SOCHI • Formula One chief executive Bernie Ecclestone has warned that the new regulations set to be implemented next year, with the engine-related rules just ratified, may be "torn up" should they not work as hoped in producing better racing.
The FIA (International Automobile Federation) announced on Friday that the new rules had been ratified by the World Motor Sport Council (WMSC) and would cover the 2017-2020 period.
"The global agreement on power units covers four key areas relating to the cost and supply price, obligation to supply, performance convergence and the sound of the power units," the statement read.
The implementation of the new regulations has been a long and tortuous process, with the aero rules agreed earlier in the year still provoking controversy.
The rules, looking to make cars faster and more aggressive-looking, have been criticised by drivers and teams for their potential to inhibit overtaking. Yet Ecclestone, speaking in the Russian Grand Prix paddock yesterday, has suggested that they may yet be changed again.
F1's commercial supremo stressed the key part of the new rules was ensuring a convergence in engine power and that the customer engines matched those of the manufacturers.
Should that not be the case, he warned: "That will all be torn up and we will start again with a new set of regulations, where the engines might be easier.
"The normally aspirated engines that we had were more or less equal, there were little differences, they had reached the maximum. It is just a case of bolting the hybrid stuff on and that's where the problems would start."
Ecclestone, in fact, has no power to independently rewrite the regulations. Any changes need to be agreed by the FIA, Formula One Management, the F1 strategy group, the F1 commission and the WMSC.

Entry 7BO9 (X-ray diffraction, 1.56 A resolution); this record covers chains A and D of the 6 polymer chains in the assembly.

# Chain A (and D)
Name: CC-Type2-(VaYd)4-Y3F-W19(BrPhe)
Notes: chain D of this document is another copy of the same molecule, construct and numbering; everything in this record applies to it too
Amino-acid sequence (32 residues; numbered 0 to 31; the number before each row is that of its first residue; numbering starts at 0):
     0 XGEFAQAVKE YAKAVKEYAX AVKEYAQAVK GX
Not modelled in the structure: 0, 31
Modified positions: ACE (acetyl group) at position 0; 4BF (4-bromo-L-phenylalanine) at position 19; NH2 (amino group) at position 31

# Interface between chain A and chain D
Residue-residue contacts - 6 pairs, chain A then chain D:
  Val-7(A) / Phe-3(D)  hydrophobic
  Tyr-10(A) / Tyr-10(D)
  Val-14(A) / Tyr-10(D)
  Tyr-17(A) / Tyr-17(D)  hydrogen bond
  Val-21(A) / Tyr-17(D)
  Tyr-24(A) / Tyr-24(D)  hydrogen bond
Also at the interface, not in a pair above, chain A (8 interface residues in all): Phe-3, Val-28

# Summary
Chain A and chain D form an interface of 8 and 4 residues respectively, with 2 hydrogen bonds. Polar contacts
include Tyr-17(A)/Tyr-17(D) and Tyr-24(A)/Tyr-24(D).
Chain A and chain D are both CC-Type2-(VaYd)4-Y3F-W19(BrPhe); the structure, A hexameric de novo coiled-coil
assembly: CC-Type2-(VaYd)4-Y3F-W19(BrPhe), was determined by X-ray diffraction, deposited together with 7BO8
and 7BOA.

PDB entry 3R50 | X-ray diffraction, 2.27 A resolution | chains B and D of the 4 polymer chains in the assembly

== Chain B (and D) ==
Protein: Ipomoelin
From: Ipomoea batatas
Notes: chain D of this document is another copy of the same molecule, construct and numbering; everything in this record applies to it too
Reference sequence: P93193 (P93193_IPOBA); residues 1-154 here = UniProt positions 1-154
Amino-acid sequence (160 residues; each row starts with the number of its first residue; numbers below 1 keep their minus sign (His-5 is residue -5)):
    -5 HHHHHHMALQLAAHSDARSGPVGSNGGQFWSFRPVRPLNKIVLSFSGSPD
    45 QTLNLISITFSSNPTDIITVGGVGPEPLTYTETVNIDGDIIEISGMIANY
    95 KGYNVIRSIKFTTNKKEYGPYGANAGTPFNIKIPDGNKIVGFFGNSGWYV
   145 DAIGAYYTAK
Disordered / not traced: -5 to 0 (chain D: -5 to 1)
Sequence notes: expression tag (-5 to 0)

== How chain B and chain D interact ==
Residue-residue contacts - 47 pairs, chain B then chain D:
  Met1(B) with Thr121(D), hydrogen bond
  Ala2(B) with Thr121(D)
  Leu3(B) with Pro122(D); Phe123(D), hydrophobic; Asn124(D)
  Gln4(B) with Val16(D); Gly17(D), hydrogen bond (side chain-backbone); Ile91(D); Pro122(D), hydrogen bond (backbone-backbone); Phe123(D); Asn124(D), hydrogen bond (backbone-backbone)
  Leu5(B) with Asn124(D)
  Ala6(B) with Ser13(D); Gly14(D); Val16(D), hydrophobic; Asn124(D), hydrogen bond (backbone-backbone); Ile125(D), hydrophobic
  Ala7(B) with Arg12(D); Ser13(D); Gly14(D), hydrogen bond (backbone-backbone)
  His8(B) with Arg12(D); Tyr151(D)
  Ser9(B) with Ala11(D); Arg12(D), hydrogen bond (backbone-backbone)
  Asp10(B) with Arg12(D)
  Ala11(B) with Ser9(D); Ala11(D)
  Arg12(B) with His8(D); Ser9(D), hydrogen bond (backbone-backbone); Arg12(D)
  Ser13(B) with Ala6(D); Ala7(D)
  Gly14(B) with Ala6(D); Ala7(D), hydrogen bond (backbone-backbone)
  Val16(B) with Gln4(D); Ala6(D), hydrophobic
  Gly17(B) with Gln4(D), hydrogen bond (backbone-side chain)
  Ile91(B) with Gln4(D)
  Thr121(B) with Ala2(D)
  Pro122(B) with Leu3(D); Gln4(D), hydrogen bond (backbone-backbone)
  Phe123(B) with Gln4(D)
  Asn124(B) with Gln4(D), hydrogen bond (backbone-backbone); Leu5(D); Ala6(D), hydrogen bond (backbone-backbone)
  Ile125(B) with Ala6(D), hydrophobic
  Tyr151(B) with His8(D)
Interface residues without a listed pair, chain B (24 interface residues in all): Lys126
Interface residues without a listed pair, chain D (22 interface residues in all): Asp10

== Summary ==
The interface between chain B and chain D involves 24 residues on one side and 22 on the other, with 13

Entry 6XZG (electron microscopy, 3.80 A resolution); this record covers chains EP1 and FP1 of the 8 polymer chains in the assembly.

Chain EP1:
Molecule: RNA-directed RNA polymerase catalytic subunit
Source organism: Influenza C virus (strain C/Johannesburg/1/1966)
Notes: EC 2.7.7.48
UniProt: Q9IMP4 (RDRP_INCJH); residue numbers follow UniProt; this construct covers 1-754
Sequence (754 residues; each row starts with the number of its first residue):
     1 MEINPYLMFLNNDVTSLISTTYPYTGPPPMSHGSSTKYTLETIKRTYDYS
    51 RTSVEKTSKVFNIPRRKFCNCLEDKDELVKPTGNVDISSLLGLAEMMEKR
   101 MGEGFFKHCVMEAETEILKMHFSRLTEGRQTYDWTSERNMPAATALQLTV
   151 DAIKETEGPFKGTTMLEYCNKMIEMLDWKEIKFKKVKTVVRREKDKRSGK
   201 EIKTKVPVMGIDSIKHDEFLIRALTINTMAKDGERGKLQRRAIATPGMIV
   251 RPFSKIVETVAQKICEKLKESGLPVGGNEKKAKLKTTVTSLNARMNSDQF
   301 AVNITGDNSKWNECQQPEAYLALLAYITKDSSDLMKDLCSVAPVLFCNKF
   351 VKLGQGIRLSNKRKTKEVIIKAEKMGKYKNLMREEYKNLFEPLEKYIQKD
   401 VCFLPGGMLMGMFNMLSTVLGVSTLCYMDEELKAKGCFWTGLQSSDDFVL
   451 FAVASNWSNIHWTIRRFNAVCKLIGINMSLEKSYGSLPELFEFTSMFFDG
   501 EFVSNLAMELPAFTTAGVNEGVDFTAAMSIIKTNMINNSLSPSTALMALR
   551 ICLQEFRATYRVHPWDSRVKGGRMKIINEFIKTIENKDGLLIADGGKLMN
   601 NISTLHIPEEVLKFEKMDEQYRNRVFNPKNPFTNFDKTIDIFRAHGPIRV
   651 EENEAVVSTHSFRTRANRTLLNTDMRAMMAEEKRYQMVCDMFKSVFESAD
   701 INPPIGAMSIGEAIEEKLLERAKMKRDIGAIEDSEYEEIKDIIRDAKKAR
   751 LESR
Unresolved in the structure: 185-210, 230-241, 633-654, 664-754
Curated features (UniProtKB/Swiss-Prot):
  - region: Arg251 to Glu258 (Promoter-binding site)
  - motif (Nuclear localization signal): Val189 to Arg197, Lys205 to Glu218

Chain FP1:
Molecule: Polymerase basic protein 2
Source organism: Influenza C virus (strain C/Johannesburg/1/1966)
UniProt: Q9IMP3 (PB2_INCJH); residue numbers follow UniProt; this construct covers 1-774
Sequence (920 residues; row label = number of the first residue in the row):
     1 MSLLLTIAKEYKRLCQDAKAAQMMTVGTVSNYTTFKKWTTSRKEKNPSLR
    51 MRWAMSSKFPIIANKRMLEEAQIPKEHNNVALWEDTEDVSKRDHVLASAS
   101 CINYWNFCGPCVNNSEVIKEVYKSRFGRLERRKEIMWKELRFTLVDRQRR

Meanwhile, F1's race director Charlie Whiting has confirmed that the use of a cockpit protection device in the sport is still set to go ahead for next season, despite objections from some drivers over the weekend in Russia. But Ecclestone stated yesterday that he was not in favour of employing the cockpit safety system.
"I don't like it," he said and added that he did not believe it would necessarily achieve its goal, before questioning the testing methods the devices had undergone.
He asked why the sport should "try to simulate something where you have a stationary object and fire a tyre at it, when in the race when the wheel has come off normally both cars will be moving?"
Whiting also confirmed that there is a timetable in place for a decision to be made between the two systems being tested, the halo device and Red Bull's aeroscreen, which made its first appearance in Sochi on Friday in practice.
The deadline for confirming which device will be instituted is July 1, Whiting said, to allow teams time to incorporate it into their designs for next year's cars, which will also be subject to the new aero and engine regulations that were confirmed this week.
THE GUARDIAN, REUTERS